The Prime Minister's speech to the conference on the MFF, Brussels on 22 March 2012

Check against delivery

President Schulz, President Barroso distinguished Members of the European Parliament, Members of National Parliaments, Ministers and Commissioners, Ladies and Gentlemen.

On behalf of the Danish EU Presidency, I would like to extend my thanks to The European Parliament for hosting today’s event and for the close cooperation with both the European Parliament and the Commission leading up to today’s conference.

I am also delighted to see so many representatives from National Parliaments present here today. I know from first hand experience how important it is to work closely with National Parliaments in all areas of EU policy.

As Presidency I can assure you we will do our utmost to work closely together with all the stakeholders present here today as we take the negotiations on the next Multiannual Financial Framework forward.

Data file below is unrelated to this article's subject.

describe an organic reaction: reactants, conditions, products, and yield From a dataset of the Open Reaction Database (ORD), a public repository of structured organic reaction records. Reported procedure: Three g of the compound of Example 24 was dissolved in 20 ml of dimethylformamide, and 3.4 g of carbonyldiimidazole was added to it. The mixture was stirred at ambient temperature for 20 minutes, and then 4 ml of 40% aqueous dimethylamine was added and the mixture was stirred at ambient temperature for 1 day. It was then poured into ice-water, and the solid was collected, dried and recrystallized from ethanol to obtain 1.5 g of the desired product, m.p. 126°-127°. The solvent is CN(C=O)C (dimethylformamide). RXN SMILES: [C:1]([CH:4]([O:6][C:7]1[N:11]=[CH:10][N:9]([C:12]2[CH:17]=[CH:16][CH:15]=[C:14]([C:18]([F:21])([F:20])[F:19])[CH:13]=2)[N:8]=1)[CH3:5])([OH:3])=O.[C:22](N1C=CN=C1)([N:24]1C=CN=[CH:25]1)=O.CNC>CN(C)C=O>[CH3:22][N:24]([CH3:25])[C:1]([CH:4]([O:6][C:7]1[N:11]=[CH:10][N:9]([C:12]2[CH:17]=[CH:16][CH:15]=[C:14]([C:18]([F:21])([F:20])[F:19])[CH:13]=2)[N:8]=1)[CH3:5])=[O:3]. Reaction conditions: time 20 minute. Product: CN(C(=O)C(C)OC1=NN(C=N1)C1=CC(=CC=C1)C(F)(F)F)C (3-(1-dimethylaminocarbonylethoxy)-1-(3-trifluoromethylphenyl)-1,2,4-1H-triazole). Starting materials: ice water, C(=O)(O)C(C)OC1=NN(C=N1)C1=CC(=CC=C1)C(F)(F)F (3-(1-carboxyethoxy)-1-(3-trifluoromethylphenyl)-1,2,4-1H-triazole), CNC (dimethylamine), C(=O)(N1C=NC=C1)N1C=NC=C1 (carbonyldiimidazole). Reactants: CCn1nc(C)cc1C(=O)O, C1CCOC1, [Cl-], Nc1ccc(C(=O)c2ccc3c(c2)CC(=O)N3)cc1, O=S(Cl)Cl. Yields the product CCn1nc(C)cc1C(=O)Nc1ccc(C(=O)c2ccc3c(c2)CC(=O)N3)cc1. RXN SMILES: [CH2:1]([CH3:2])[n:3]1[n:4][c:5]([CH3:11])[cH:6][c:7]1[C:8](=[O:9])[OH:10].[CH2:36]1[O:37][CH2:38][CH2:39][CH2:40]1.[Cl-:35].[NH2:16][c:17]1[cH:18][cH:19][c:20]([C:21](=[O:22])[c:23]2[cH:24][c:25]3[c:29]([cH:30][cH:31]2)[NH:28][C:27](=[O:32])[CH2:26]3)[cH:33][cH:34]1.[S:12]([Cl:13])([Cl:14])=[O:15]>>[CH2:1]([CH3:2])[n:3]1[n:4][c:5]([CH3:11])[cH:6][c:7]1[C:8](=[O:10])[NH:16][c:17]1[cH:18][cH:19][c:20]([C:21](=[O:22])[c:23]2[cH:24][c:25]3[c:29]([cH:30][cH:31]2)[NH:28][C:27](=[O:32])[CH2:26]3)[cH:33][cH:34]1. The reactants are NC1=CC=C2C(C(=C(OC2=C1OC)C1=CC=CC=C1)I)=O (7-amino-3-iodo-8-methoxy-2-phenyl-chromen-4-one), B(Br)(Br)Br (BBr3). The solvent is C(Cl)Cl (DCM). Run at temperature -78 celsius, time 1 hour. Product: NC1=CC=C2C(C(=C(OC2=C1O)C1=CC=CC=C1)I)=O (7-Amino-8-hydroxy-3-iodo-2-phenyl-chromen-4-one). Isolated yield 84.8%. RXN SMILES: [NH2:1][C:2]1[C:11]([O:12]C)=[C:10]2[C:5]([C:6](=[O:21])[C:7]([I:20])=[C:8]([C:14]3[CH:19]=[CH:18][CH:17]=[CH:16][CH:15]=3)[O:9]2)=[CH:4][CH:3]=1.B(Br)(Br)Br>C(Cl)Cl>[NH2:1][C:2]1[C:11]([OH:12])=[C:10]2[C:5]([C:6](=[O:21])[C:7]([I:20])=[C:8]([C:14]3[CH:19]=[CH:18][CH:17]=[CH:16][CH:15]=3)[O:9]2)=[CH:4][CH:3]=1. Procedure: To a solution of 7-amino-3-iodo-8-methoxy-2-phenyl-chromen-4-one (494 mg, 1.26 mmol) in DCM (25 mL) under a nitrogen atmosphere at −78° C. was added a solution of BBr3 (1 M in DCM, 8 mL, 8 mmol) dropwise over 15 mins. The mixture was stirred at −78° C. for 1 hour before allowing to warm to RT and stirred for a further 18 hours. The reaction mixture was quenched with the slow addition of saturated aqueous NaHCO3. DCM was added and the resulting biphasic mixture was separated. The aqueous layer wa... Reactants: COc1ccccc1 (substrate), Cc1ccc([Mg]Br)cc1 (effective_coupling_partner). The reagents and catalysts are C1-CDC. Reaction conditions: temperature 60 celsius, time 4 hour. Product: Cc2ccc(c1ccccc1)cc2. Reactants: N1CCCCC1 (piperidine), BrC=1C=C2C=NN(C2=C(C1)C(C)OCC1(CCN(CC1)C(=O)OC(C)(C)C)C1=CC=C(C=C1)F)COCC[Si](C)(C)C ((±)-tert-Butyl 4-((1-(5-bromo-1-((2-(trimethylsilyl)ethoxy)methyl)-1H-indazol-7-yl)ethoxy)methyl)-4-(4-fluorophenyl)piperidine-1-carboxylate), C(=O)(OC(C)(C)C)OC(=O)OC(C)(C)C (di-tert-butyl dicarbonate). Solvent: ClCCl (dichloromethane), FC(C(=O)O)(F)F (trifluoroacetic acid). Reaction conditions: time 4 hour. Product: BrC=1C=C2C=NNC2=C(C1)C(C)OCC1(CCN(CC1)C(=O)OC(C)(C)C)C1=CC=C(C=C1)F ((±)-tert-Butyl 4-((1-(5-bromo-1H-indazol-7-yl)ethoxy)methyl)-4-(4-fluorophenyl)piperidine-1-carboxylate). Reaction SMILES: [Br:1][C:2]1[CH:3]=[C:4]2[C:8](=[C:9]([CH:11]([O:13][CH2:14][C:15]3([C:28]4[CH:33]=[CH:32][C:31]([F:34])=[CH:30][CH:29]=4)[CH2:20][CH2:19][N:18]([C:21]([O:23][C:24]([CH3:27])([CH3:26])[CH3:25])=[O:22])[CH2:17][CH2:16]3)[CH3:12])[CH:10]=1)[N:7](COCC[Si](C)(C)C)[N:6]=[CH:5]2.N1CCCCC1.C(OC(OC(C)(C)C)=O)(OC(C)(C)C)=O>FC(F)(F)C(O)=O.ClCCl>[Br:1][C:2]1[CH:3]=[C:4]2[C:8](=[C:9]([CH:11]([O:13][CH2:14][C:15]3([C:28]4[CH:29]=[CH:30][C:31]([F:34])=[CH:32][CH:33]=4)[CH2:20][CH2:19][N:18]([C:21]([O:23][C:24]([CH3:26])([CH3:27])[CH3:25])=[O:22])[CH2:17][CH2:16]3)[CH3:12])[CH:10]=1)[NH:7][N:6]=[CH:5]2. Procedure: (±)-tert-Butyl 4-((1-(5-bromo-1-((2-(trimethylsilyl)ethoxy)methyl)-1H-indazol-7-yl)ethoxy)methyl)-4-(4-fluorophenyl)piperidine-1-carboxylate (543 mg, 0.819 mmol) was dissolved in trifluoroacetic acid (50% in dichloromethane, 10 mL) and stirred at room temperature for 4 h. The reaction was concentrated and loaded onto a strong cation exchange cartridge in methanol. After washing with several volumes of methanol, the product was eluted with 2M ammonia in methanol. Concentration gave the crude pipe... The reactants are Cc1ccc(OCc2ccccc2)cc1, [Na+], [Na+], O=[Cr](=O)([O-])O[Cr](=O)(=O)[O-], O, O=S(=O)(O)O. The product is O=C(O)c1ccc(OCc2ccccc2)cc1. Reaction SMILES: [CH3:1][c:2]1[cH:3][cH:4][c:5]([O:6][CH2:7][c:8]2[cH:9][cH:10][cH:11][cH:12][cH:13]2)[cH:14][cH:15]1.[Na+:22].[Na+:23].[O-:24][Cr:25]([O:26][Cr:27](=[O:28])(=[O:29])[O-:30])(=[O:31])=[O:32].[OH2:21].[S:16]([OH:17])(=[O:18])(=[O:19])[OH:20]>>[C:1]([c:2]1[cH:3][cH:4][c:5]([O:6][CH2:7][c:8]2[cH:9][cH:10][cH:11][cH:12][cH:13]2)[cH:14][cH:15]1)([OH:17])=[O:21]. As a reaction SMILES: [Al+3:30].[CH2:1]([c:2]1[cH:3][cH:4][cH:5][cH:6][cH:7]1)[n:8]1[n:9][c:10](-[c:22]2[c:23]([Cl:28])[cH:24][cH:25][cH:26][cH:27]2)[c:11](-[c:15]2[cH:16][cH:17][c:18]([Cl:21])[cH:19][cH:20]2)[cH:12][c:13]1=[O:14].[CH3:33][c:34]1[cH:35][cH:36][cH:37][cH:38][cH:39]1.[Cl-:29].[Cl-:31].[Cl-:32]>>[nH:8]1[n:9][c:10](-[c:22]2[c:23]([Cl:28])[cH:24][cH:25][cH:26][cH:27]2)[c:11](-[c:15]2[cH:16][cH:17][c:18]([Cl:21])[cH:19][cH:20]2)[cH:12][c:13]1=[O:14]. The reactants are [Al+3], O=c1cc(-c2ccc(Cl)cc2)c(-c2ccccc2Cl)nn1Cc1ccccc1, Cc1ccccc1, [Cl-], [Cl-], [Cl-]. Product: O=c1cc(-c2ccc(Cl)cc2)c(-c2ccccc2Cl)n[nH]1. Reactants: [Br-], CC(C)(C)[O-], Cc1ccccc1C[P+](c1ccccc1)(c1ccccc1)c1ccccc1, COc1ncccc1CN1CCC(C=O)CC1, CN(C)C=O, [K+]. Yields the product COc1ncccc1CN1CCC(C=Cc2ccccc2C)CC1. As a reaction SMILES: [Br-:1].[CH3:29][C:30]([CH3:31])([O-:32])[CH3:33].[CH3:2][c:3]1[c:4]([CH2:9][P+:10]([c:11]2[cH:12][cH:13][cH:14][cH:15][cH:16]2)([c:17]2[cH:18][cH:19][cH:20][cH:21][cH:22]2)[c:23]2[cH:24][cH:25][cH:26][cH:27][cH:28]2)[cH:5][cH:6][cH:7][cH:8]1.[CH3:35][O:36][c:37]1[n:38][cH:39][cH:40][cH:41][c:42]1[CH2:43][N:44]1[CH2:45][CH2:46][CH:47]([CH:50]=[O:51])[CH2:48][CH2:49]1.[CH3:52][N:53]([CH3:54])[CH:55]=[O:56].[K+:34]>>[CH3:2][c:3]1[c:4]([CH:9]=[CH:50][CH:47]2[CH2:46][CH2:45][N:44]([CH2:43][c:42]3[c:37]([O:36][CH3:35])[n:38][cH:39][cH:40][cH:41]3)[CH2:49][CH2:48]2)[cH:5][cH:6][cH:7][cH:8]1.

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There is no denying that the negotiations will takes place at a time where Europe faces serious challenges.

During the last years we have taken bold and important decisions at European as well as national level to curb the sovereign debt crisis. We have come a long way, but Member States’ public finances are still under pressure and budgetary consolidation will remain an important challenge in the years ahead of us. We have seen that it only takes a few years to lose economic credibility, but it takes decades to regain it.

At the same time we are witnessing slow growth and increased unemployment – not least for our young people.

Increased competition from emerging economies and demography only add to our challenges. It is therefore of utmost importance that we speed up growth and jobs creation in Europe.

There are no easy answers or quick fixes. But I genuinely believe that the next Multiannual Financial Framework provides us with a golden opportunity to reform the budget in a way that is better aligned with the needs of the future and that can make a difference for growth and jobs in Europe. We only get the opportunity to reform the EU budget every seventh year, so it is crucial that we get it right.